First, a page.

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Showing posts from April, 2015

Recipe: Stone Brewing Co. Levitation Amber Ale

I recently read that Stone Brewing Co. of California publicly shared the recipe for their discontinued Levitation Amber Ale.  Stone's official description of the beer is: We're best known for brewing aggressive, big-character beers, but we love a great sessionable ale as much as anyone. Most beers at the less-weighty end of the spectrum lack flavor and depth as much as they lack high ABVs, but not Stone Levitation Ale!  This deep amber brew has a rich maltiness, big hoppy character, citrus overtones, and an impressively modest alcohol content for a beer with so much flavor packed into it. The beer was first released in September 2002.  It's listed at 4.4% alcohol by volume and 45 IBUs. The official recipe works out to the following for a 5-gallon batch. Stone Levitation Amber Ale Starting Gravity: 1.048 (12 Plato) Final Gravity: 1.013 (3.2 Plato) Fermentation Temperature: 72 Degrees Fahrenheit 8.5 pounds of crushed American two-row pale malt 14.4 ounces of cru

How to Remove Beer Bottle Labels

When you've finished a batch of homebrew, you'll either bottle it or put it in a keg.  Although they are more work, I prefer bottles because they're easier for me to store and share with friends.  Buying bottles to use for homebrew can get costly - especially if your friends don't return them after they finish drinking the contents.  That's why many home brewers like me use bottles recycled from micro brews and craft brews we've purchased in the store. In order to give your home brew a nicer look, you'll want to remove the original labels first.  That will allow you to add your own labels later on. For Belgian and German beers, I'll often use just hot water.  For most others, I'll use the method described below. I've found that one of the easiest ways to remove labels from craft beer bottles is: Get a half-scoop of Oxi-Clean laundry stain remover (which is food safe) or a generic brand of the same material. Turn on your kitchen faucet&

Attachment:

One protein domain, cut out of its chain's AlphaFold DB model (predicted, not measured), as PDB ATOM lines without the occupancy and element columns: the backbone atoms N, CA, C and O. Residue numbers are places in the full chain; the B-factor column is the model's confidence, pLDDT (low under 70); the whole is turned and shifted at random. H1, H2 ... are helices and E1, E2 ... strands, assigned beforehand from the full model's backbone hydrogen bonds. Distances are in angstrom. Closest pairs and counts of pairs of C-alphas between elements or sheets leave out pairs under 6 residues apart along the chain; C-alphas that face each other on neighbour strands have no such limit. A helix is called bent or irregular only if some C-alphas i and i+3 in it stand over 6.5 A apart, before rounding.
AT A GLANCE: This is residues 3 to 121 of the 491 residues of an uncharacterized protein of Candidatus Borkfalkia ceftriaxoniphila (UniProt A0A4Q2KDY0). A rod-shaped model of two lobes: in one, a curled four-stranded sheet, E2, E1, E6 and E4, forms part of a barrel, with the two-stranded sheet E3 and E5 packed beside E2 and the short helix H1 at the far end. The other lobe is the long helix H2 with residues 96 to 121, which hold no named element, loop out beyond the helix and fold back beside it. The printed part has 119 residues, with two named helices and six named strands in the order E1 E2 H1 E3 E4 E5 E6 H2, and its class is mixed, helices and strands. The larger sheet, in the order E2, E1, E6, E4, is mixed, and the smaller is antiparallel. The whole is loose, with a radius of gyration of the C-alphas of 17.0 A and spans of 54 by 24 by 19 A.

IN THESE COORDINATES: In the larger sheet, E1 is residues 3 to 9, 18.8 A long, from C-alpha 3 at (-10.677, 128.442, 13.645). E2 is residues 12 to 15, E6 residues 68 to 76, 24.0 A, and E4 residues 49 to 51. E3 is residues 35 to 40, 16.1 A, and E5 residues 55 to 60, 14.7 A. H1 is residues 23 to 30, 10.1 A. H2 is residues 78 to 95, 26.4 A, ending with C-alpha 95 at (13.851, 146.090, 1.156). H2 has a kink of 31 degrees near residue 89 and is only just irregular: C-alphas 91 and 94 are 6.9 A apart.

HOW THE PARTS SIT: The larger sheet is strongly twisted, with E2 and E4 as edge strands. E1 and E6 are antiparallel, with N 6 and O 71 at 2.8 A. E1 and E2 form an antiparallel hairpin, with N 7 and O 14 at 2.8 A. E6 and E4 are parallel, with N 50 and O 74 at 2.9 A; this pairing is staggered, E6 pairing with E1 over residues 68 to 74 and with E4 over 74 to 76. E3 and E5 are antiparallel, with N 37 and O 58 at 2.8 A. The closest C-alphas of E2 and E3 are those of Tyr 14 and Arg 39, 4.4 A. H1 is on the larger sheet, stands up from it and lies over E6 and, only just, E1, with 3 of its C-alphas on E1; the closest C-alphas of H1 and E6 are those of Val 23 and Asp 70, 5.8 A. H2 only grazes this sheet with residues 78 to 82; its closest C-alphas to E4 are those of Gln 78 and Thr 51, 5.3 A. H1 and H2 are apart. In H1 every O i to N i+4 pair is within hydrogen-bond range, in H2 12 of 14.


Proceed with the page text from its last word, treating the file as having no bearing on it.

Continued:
How To Select and Toast Wood for Better Homebrew

A recent guest post on Homebrew Finds (a great site for picking up the occasional home brewing deal) discussed how to toast and use wood chips in a beer . The author of the post, Matt Del Fiacco , not only talks about how to toast the wood, but a number of other related topics like the different "toast levels" of wood and how they impact the flavors, and the kinds of flavors you can expect from using different types of wood in your brewing. If you don't feel like reading the entire post (but I recommend it), here's the important detail: Lightly toasted woods have fewer tannins and impart more of a vanilla and wood flavor Medium toasted woods produce toasty, sweet, caramel, maple, and vanilla flavors Heavily toasted wood tends to provide smoky, roasty, coffee like flavors balanced with some of the flavors seen in a medium toast The temperature used to toast wood chips tends to affect the flavor as well.  With oak, for example, here's how the roasting te

6 Easy Ways To Make Your Homebrew Clear

During the creation of a wort, a group of proteins is formed that will show up when the beer is chilled to drinking temperatures.  This "chill haze" does not affect the flavor of the beer, but does make the beer appear cloudy or hazy.  For darker beer styles like a porter or stout, the haze might not be visible.  For lighter styles like pilsners, this haze might be undesirable.  Fortunately, it's easy to remove chill haze from a beer. 1. The Hot Break During the boil of your wort, it's important to boil vigorously.  This will help to coagulate many of the proteins that form chill haze.  This is what is known as the Hot Break.  When you're finished boiling the wort, gently stirring it in a "whirlpool" fashion with a sanitized spoon will cause the coagulated proteins and other particles of trub to collect in the middle of the kettle.  If you carefully remove the wort from the kettle, you can leave these undesirable proteins behind, resulting in a cle